JAMESBURG, N.J.-World demand for virgin PET resin will more than double from 5 billion pounds in 1994 to 10 billion pounds by 2000, putting PET in the major leagues of polymers, an international PET expert said. In fact, soft drink bottle production in 2000 will equal the entire 1993 PET market, said G. Keith Mitchell, director of PCI (PET Packaging, Resin, Recycling) Ltd., of Derby, England.
Mitchell, who spoke at the PET Update '95 conference, held Nov. 1 in Jamesburg and sponsored by Packaging Group Inc. of Milltown, N.J., noted that the growth of PET has increased an average of 19 percent worldwide in recent years and is ``virtually unstoppable.''
However, ``PET's growth has been meteoric, but this needs to be tempered by the realization that it is still a relatively small-volume polymer, representing only 16 percent of total world polyester production. The market is still being dominated by the fiber sector.''
He predicted that PET packaging resin use in overall polyester production will grow to 20 percent in 2000.
Staple fiber will stay at 36 percent of that total production; filament yarn will drop from 35 percent to 34 percent; PET film will drop from 7 percent to 5 percent; and engineering polymers and other uses will drop from 6 percent to 5 percent of the total, Mitchell said.
At the same time, PET plants worldwide will be operating at only 65 percent capacity, if current conditions continue, and world markets will see a surplus of as much as 4 billion pounds of production capacity per year between 1997 and 2000, he said.
``It takes two years to build a PET plant. The surplus in 1998 is unavoidable because bulldozers are moving now,'' he said. ``You've seen North American producers building outside their local markets. Northern Asia producers will be doing the same.''
Thus, total world production capacity of virgin PET will equal 15 billion pounds per year, he said.
Factors driving growth are:
Greater use of small and con-toured soft drink bottles.
Increased use of hot-fill bottles, particularly in the Far East.
Rapid expansion of developing markets, based on glass replacement, in Latin America and Eastern Europe.
Replacement of PVC in mineral water packaging in Europe.
Continued substitution of other materials such as high density polyethylene, polypropylene, tinplate and polyester due to PET's superior physical characteristics of clarity and impact strength.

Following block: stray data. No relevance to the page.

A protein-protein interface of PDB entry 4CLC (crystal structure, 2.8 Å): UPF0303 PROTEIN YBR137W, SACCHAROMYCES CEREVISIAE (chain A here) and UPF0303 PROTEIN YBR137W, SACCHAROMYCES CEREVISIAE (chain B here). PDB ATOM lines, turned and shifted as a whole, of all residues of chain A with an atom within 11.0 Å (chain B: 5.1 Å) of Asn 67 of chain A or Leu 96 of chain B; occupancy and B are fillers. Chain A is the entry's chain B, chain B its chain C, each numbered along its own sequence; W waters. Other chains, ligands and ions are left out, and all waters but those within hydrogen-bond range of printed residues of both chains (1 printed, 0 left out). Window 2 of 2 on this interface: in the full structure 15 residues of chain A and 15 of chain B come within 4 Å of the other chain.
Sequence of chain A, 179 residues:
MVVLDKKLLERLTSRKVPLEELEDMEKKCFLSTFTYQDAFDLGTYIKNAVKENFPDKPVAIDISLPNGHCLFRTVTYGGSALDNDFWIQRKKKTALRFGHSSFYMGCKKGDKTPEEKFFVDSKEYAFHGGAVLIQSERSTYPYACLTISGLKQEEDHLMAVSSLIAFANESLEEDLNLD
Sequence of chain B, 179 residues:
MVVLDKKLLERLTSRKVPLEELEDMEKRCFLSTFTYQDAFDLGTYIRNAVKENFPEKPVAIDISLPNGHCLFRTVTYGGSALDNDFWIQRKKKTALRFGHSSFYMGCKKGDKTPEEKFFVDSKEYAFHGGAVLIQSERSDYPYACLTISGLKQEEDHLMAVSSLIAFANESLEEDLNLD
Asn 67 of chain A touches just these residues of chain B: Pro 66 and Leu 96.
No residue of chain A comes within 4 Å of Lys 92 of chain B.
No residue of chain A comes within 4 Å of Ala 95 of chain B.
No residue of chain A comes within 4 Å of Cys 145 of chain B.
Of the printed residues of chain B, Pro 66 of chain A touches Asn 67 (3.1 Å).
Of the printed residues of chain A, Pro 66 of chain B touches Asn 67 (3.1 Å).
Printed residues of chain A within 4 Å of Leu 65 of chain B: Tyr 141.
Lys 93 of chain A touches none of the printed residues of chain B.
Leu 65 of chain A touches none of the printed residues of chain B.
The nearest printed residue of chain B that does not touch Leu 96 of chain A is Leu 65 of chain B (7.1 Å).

High levels of organic growth in PET-packaged products such as mineral water.
Greater use of PET in the sheet thermoforming sector.
PET's growth, apart from meeting the requirements of the markets it serves, is due to its being ``a highly profitable product diversification for the polyester producers,'' Mitchell said.
Concurrent with the doubling of the world PET market is the disappearance of restrictions that came from limited resin supply; the overall resin market will ease substantially before the turn of the century, he said.
The PET market will grow, Mitchell said, in the Americas in part because of its replacement of glass and metal containers in South America; the replacement of preform imports by local PET resin processing; expansion of the use of hot-fill PET bottles within North American Free Trade Agreement countries; and increased consumption of PET-packaged mineral water for domestic and export consumption.
In Europe, growth will come from a shift in Germany from a 21-ounce glass container for mineral water to a 1-liter PET bottle; Eastern European replacement of glass packaging and a general increase in the use of PET; and possibly greater PET use in alcoholic drink packaging.
In the Asia-Pacific region, increases will come through geographic expansion into central and western China and northern Thailand; hot-fill technology spreading from Japan to China and Southeast Asia; and the use of small bottles in Japan.